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We are migrating some data from sql server to oracle. For columns defined as NVARCHAR in SQL server we started creating NVARCHAR columns in Oracle thinking them to be similar..But it looks like they are not.

I have read couple of posts on stackoverflow and want to confirm my findings.

Oracle VARCHAR2 already supports unicode if the database character set is say AL32UTF8 (which is true for our case).

SQLServer VARCHAR does not support unicode. SQLServer explicitly requires columns to be in NCHAR/NVARCHAR type to store data in unicode (specifically in the 2 byte UCS-2 format)..

Hence would it be correct to say that SQL Server NVARCHAR columns can/should be migrated as Oracle VARCHAR2 columns ?

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Microsoft confirms Oracle NVARCHAR2 <==> SQLServer NVARCHAR..But what I wanted to confirm was Oracle VARCHAR2 <==> SQLServer NVARCHAR ? (as oracle VARCHAR2 is unicode ready) – Zenil Aug 20 '13 at 0:31
up vote 14 down vote accepted

Yes, if your Oracle database is created using a Unicode character set, an NVARCHAR in SQL Server should be migrated to a VARCHAR2 in Oracle. In Oracle, the NVARCHAR data type exists to allow applications to store data using a Unicode character set when the database character set does not support Unicode.

One thing to be aware of in migrating, however, is character length semantics. In SQL Server, a NVARCHAR(20) allocates space for 20 characters which requires up to 40 bytes in UCS-2. In Oracle, by default, a VARCHAR2(20) allocates 20 bytes of storage. In the AL32UTF8 character set, that is potentially only enough space for 6 characters though most likely it will handle much more (a single character in AL32UTF8 requires between 1 and 3 bytes. You probably want to declare your Oracle types as VARCHAR2(20 CHAR) which indicates that you want to allocate space for 20 characters regardless of how many bytes that requires. That tends to be much easier to communicate than trying to explain why some 20 character strings are allowed while other 10 character strings are rejected.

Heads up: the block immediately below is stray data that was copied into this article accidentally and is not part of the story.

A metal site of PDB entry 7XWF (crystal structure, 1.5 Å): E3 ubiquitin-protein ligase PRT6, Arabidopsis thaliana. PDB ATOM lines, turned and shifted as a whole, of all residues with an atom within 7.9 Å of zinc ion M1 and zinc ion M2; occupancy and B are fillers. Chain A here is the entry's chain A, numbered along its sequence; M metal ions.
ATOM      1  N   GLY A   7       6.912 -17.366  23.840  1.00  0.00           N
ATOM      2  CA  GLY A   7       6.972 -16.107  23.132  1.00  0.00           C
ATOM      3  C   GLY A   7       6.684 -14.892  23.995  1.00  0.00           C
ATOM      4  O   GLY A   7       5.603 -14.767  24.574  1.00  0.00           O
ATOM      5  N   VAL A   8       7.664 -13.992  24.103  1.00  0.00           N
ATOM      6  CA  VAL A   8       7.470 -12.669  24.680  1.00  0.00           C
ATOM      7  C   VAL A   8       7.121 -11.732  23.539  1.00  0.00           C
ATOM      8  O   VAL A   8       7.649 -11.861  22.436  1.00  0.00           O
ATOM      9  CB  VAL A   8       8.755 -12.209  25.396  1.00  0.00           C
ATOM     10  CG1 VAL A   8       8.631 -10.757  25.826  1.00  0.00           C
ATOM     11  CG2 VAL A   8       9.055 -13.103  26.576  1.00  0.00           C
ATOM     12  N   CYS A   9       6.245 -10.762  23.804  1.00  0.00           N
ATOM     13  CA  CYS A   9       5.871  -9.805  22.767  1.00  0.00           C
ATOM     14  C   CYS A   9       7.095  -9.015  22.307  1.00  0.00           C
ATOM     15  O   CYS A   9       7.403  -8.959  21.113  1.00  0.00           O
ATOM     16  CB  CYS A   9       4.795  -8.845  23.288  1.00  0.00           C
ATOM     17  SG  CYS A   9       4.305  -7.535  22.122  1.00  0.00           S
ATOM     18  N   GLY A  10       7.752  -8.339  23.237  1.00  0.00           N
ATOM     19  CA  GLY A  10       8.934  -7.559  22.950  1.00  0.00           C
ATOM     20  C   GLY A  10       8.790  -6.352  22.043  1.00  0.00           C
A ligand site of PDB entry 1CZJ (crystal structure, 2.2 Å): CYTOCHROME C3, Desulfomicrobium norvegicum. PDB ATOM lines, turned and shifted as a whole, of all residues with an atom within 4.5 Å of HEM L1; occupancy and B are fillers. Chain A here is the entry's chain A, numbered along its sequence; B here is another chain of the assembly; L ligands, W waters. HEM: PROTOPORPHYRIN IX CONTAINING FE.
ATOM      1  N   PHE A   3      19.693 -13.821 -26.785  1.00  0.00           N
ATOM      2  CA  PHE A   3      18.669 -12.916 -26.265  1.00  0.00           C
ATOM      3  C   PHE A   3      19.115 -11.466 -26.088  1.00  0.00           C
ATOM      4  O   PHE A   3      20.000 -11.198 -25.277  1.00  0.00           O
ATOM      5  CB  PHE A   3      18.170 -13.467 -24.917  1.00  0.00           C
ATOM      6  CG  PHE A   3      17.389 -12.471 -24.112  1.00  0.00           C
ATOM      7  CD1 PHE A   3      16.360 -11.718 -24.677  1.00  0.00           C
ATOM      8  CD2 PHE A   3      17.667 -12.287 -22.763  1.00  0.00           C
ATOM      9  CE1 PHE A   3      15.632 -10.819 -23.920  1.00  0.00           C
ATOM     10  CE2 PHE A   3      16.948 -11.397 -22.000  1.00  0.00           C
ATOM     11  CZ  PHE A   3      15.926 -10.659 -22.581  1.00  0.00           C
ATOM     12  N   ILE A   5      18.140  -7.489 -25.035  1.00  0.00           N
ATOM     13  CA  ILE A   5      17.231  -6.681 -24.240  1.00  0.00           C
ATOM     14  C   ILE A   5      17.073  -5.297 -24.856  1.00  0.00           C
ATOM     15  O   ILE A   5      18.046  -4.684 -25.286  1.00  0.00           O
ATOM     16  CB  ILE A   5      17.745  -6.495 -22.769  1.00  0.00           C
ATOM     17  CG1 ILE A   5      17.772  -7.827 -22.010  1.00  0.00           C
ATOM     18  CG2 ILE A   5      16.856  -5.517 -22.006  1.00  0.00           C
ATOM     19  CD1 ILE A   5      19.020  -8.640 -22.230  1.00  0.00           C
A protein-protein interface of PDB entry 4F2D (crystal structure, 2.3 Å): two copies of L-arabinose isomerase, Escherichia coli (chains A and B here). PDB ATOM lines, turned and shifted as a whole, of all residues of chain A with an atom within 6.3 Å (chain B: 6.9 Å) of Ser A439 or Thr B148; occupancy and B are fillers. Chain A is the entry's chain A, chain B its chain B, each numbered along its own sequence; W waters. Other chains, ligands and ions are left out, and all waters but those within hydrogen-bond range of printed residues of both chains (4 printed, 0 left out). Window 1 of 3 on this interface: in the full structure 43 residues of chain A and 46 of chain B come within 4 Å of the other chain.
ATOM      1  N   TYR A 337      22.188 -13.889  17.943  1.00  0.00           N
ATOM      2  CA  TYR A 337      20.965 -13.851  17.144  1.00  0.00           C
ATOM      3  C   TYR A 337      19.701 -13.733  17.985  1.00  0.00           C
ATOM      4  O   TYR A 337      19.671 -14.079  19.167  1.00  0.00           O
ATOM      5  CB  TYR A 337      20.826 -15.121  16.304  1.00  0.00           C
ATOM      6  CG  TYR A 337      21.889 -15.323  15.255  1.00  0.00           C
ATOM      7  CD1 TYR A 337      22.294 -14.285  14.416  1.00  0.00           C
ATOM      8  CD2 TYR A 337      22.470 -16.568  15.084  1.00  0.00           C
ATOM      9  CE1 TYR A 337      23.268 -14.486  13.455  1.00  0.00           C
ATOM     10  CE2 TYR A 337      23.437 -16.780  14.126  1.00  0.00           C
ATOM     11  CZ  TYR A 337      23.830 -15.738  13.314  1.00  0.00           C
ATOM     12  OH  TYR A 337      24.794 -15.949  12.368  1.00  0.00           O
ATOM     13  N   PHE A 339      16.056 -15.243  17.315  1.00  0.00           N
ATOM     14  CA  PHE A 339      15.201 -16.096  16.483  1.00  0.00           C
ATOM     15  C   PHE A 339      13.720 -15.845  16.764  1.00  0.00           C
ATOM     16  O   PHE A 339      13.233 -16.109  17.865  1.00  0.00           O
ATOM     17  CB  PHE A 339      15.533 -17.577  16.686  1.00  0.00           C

You can change the default length semantics at the session level so that any tables you create without specifying any length semantics will use character rather than byte semantics

ALTER SESSION SET nls_length_semantics=CHAR;

That lets you avoid typing CHAR every time you define a new column. It is also possible to set that at a system level but doing so is discouraged by the NLS team-- apparently, not all the scripts Oracle provides have been thoroughly tested against databases where the NLS_LENGTH_SEMANTICS has been changed. And probably very few third-party scripts have been.

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Great answer...I had couple of questions..When we actually do the migration should we be concerned about data truncation issues ? Assume we create all the Oracle columns as VARCHAR2. Then any data from a SQL Server VARCHAR column should migrate correctly. What about data from a SQL Server NVARCHAR coumn ? SQL Server NVARCHAR stores data in UTF-16 while oracle VARCHAR2 is UTF-8 . The migration tool should somehow take care of this ? Please add your thoughts to the main answer.. – Zenil Aug 20 '13 at 18:30
@Zenil - I believe I've already covered this in my answer. Assuming that you use character length semantics when you are defining the columns in Oracle, your Oracle varchar2(20 char) and your SQL Server nvarchar(20) will each have space for 20 characters. If they each have space for 20 characters, you shouldn't need to worry about truncation issues. – Justin Cave Aug 20 '13 at 18:34
I think you addressed the truncation issue but not the encoding issue. SQL server NVARCHAR column is encoded in UTF-16 while the oracle VARCHAR2 column will be encoded in UTF-8 ..So I guess the migration tool should be aware of this fact and do the proper transformations. I should find this out when we reach that stage.. – Zenil Aug 20 '13 at 18:40
@Zenil - The internal encoding doesn't come in to play. Well, there are different revisions of the Unicode standard that have expanded the number of characters that are defined over time so if you happen to go from a database that is supporting Unicode 6.2 where some character is defined to database that supports an earlier version of that standard where that character doesn't exist, you'd have problems but those would occur regardless of whether the data was stored in UTF-8 or UTF-16 or UTF-32 or USC-2. This generally isn't a practical concern, though. – Justin Cave Aug 20 '13 at 18:51

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